Massanutten Resort and Wintergreen Resort are both in easy reach of Shenandoah National Park. They both have a very similar slate of outdoor activities for day visitors, and offer overnight accommodations. So which should you visit? As a solo female traveler on a budget, I say you should select Massanutten. It’s less expensive, dining options are more casual and, because Wintergreen is decidedly more kid friendly, you may feel more at home as a solo traveler at Massanutten. The exception is if you’re an advanced skier. Wintergreen has 26 trails, most of which are fairly advanced, compared to Massanutten’s 14 trails. If location makes a difference, Massanutten is closer to Harrisonburg, while Wintergreen is closer to Charlottesville in the central Piedmont region of Virginia.
Where to Stay in the Shenandoah Valley
There are a number of camping options in Shenandoah National Park, all of which are comfortable for solo female travel in Virginia. Big Meadows is the most central and has loads of visibility. (Expect to spot lots of deer and wildlife here!)
Mid-range chain hotels and charming B&Bs abound in Harrisonburg. Expect to spend $75-100 per night.
Massanutten Resort and Wintergreen Resort both offer accommodations.
Roanoke is the best city base for exploring Southwest Virginia. You can find some eclectic attractions, like the Pinball Museum, and it’s a very entertaining place to shop, full of antique stores and places like Big Dog Salvage, purveying reclaimed and upcycled goods. Don’t expect to spend too much time in town, though. Southwest Virginia is outdoor recreation central and a prime destination for solo road trips.
The Blue Ridge Parkway cuts through most of the region boasting classic rolling mountain views and massive Instagram bait like Mabry Mill.
There are naturally hiking trails galore, including Virginia’s highest peak Mount Rogers, topping 5700 feet (1700 meters). Cyclists will love the Virginia Creeper Trail. Smith Mountain Lake and Claytor Lake are both popular lakeside destinations for swimming and boating. There are a few ziplines in the region, but the longest and fastest is at Hungry Mother Adventures in Marion.
Music lovers will want to make a beeline for Bristol, which straddles the border into Tennessee. The Birthplace of Country Music Museum is a great start to a road trip up the Crooked Line Trail, full of historic mountain music destinations. (Definitely schedule a stop in Floyd to sit in on a country store jam.)
Finally, I bet you didn’t expect to find natural hot springs in Virginia. But that’s just what you’ll get when you visit the aptly named town of Hot Springs near the West Virginia border. This is a great, luxe feeling hidden gem for solo female travel in Virginia.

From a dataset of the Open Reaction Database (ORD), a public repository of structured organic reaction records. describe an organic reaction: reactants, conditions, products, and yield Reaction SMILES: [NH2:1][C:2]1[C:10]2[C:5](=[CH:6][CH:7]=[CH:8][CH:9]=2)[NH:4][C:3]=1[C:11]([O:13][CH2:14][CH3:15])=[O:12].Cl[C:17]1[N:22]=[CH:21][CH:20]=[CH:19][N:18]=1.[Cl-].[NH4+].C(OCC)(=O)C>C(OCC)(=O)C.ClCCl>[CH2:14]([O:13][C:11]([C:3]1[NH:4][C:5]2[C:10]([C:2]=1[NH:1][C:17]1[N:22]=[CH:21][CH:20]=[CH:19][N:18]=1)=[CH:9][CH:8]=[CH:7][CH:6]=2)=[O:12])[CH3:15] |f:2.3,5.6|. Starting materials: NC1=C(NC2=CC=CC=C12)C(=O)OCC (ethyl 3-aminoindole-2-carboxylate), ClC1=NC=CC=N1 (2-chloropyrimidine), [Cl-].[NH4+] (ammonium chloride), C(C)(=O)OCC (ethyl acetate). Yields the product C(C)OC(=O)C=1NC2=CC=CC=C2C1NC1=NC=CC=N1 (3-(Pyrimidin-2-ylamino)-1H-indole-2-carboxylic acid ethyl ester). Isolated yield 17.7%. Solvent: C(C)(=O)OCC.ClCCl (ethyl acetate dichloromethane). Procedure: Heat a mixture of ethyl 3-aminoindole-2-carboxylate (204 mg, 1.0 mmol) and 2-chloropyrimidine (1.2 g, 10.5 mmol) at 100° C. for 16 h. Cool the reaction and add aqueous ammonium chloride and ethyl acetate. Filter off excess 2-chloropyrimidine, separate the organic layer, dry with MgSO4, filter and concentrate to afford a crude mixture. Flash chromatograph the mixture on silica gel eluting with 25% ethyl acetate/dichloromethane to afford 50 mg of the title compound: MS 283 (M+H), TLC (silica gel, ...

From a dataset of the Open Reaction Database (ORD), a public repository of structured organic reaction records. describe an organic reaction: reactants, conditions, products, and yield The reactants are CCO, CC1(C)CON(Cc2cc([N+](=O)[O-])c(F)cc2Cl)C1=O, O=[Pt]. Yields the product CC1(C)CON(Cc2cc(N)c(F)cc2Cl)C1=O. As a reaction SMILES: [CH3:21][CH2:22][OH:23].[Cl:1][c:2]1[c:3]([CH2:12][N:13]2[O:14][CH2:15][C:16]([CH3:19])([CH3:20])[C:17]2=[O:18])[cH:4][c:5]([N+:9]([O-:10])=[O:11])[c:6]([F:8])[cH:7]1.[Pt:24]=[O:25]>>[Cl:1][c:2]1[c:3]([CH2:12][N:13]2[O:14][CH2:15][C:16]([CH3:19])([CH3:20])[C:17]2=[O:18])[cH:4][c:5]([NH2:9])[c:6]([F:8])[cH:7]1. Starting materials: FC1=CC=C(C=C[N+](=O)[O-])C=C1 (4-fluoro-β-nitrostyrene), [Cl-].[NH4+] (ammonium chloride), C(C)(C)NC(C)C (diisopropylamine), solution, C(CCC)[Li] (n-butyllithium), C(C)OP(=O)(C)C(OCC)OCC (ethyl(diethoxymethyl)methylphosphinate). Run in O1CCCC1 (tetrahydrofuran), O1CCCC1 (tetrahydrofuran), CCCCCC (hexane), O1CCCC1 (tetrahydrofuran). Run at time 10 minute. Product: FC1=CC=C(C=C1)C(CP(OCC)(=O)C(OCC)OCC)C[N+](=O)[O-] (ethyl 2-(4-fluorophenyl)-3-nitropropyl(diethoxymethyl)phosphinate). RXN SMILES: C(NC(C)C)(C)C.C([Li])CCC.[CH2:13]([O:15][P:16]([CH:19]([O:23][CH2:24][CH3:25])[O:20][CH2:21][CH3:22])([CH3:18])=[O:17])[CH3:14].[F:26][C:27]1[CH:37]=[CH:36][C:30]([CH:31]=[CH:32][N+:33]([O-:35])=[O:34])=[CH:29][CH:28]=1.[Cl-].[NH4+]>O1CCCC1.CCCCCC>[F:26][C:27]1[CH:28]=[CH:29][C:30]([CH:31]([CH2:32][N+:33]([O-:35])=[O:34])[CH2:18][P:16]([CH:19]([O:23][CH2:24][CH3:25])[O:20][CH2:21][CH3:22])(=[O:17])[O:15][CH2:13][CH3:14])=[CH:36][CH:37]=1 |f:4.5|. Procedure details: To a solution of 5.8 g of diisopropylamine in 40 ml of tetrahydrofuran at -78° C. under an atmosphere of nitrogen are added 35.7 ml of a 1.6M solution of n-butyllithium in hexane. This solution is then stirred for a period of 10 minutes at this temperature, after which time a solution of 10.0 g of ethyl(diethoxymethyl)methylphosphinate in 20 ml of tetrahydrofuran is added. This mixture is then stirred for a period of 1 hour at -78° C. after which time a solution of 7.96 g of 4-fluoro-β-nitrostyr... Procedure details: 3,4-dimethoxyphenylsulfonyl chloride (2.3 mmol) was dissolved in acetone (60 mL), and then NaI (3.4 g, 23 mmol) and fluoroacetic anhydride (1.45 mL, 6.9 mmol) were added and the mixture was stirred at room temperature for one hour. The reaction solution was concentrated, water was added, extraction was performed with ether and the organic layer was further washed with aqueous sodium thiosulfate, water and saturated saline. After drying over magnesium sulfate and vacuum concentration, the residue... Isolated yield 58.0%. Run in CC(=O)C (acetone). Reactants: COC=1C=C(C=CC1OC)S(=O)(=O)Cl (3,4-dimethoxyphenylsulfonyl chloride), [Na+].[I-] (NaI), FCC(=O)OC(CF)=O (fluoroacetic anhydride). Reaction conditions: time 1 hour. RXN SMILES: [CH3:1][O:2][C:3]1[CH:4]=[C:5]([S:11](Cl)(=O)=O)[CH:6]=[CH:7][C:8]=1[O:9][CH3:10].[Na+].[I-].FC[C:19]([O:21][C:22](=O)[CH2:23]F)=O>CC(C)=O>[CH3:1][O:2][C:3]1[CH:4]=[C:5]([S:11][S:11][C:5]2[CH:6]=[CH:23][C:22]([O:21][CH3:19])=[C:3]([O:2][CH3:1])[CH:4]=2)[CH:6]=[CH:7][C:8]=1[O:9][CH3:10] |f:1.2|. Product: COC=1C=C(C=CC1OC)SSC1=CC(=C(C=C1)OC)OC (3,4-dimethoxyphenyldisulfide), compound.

Where to Stay in Southwest Virginia
There is ample camping, as well as cabins and yurts, throughout the region. A charming Airbnb will cost between $100-200 per night. You may find some inns and bed-and-breakfasts for less, but many of these lack a strong online presence for easy booking.
Chain hotels in Roanoke are around $100 per night. In Abingdon, expect to spend more like $75 per night.
Peaks of Otter Lodge is a great place to stay in Southwest Virginia, offering not just accommodations but ample hiking, wine tasting and apple picking for a relaxing Appalachian getaway.
Charlottesville is my lifelong hometown, so I may be biased, but I definitely consider it a prime destination in Virginia, located smack in the middle of the state. You’ll be surprised at how a small town like this can offer such a well-rounded travel experience. There are tons of local restaurants with a strong farm-to-table food ecosystem, a burgeoning cluster of high quality vineyards, the UNESCO World Heritage Sites of Monticello and the University of Virginia, gorgeous scenery and hiking just a stone’s throw from Shenandoah National Park, and a surprisingly rich arts and culture scene. My day job is for the first immersive art museum in the state — the Looking Glass which is a 3000 square foot enchanted forest where you can touch and interact with the art. It’s a stellar weekend getaway from Washington DC.
Surrounding Charlottesville are even tinier towns, like Crozet and Staunton. Crozet is just 30 minutes west of downtown Charlottesville and an excellent day base for exploring some of the Monticello Wine Trail. Staunton is a little farther west with a super charming downtown featuring a glassblowing studio and a working recreation of Shakespeare’s Blackfriars Theater.